That Infinite Black Pro filter works a treat here, helping to make images convincing not just when total black is apparent, but with rich colours, too; switch to Life of Pi and the tiger looks simply awesome. Motion and judder are not an issue if you engage the 24p Smooth Film feature on its mid-strength, as shown on the tricky beginning sequence of Hugo; the TX-P50GT60's rendition was absolutely pitch perfect.
For all the furore over the TX-P50GT60's cracking hi-def images, we're really pleased with how broadcast TV looks – even standard definition channels. It's perhaps this strength at upscaling that makes plasma still the best all-round choice for living rooms at the hefty 50-inch size.
Yes, edges and close-ups can be soft, but there's hardly a suggestion of noise or artefacting, and both colours and contrast remain strong. Not surprisingly, HD channels looks far crisper, but SD is so good we're not searching for HD versions of programmes, as we so often do with LED TVs.
Turning to 3D, the TX-P50GT60 puts in a decent enough performance, but it doesn't blow our socks off. The chief reason for this is flicker.
During that tricky Hugo sequence we were conscious of a constant slight flicker that interrupted the impressive detail on show, while there was also a touch of resolution loss during camera pans. It's not quite as easy to watch as a passive 3D rendition, though it's ultimately worth getting used to since the 3D effect is both more convincing and subtler despite being more detailed.
Meanwhile the active shutter 3D specs supplied with the TX-P50GT60 – model number TY-ER3D5MA – are lightweight and very comfortable.
Usability, sound and value
Our general love of My Home Screen is talked about in other Panasonic TV reviews, so for now we'll mention its few minuses. Unless you've put a link to the service you want on to one of the three customisable screens, engaging, say, Media Player means launching the Apps page then navigating to the icon.
Do that and you then get a choice of source, and type of media – video, photos or music – which is a lot more long-winded than the 'old' way on Panasonic remote controls of merely touching the VIERA Tools button. The onscreen menus for Media Player are otherwise unchanged, so we don't see why the VIERA Tools button has been dropped.
The VIERA Remote 2 app for smartphone's two-way file swaps impresses once again, with Swipe & Share 2.0 able to fetch digital files stored on networked computers as well as play files stored on the device (though only MP3, JPEG and MOV files, so downloaders can forget it). However, probably the most impressive aspect of this app is a 2012 feature that lets you browse the web then physically push a web page onto the TX-P50GT60's big screen.
Dock a USB thumbdrive and the likes of AVI, MKV HD, AVC HD, MPEG-4 and WMV video files all play without fuss, while the TX-P50GT60 also supports WAV, MP3, M4A, FLAC and WMA music and JPEG photos.
The twin 20W speakers impress. Because the TX-P50GT60 is plumper than most TVs, its engineers have managed to insert a subwoofer, too – and it's a great addition. The virtual surround sound mode widens the soundstage a tad, but what we're most impressed by is the broadness of movie scores. The first few phrases of Hugo contain bassy whisps of a cello that few TVs make audible, yet the TX-P50GT60 manages to put it at the base of the mix. As well as low frequency antics, there's plenty of treble detail and mid-range, too, in a balanced performance that does well with both music and dialogue.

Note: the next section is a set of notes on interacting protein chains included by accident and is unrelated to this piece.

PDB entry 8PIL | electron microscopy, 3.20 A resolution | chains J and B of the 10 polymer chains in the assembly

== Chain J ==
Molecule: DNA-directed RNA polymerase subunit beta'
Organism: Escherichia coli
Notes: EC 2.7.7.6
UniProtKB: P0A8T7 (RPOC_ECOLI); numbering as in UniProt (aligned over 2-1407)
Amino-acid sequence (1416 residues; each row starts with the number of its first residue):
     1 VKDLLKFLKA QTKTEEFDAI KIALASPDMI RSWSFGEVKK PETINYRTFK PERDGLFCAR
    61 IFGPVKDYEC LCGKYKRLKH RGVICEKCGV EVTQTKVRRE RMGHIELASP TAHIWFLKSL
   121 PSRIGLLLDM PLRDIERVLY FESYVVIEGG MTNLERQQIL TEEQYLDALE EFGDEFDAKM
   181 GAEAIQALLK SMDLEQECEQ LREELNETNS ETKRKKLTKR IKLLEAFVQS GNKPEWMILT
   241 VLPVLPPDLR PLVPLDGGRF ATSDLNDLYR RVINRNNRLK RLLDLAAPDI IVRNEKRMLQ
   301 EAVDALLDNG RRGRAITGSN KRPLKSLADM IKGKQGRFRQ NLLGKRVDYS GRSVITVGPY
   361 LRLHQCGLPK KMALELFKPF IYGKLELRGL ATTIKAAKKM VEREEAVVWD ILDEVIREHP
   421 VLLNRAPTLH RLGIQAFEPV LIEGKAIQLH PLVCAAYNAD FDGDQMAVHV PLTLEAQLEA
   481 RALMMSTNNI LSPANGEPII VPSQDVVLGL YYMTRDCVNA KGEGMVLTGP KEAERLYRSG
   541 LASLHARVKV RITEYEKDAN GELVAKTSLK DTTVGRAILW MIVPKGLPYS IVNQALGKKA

A couple of pairs of Bluetooth-connected active shutter 3D specs are decent enough at this price, though it's the sheer versatility of the TX-P50GT60's images that make it a great value choice. Despite the hi-def brilliance and deep, inky blacks, it's an effective upscaling of standard definition sources that remains its biggest success – so few TVs can manage to make a ropy ITV 3 broadcast look watchable on a screen this big.
With a loveable, smart TV user interface and truly awesome hi-def images stamped with plasma richness, has Panasonic produced the ultimate 50-inch all-rounder?
It's plumper than most TVs these days, and has a wider bezel, too. Three HDMI slots is definitely one short of what we'd expect, and they're all situated on the side-panel. We noticed some flicker during 3D, as well as the over-cooked THX Bright Room mode, while more video on-demand and catch-up TV apps are required for Brits.
One of the best value, and best quality, ways to create a big-screen home cinema in one swoop, the TX-P50GT60 impresses with HD and 3D, and upscales low-bitrate sources exceptionally well. My Home Screen is likeable and just a Lovefilm app away from impressing us totally. Sure, this plasma is a tad fatter than a same-price edge LED TV and its bezel is a little wider, but beyond such shallow consideration, the TX-P50GT60's images have that rare distinction of being glorious with almost everything.
If plasmas disappear amid shrinking sales – and we sure hope they don't – be sure not to shun the TX-P50GT60 in favour of an LED TV. Snap it up – and savor it.
It's worth tracking down Panasonic's step-down ST60 Series of plasmas, which includes the 50-inch TX-P50ST60. Elsewhere, there are a good few much cheaper 50-inch plasmas from the likes of LG and Samsung that are great value despite not featuring Full HD resolution. The key thing to remember is that even a HD-ready plasma TV likely contains more detail in a moving picture than a Full HD LED screen, which is still susceptible to motion blur and resolution loss. The closest we have to plasma perfection outside of the Panasonic stable is Samsung's 64-inch PS64F8500.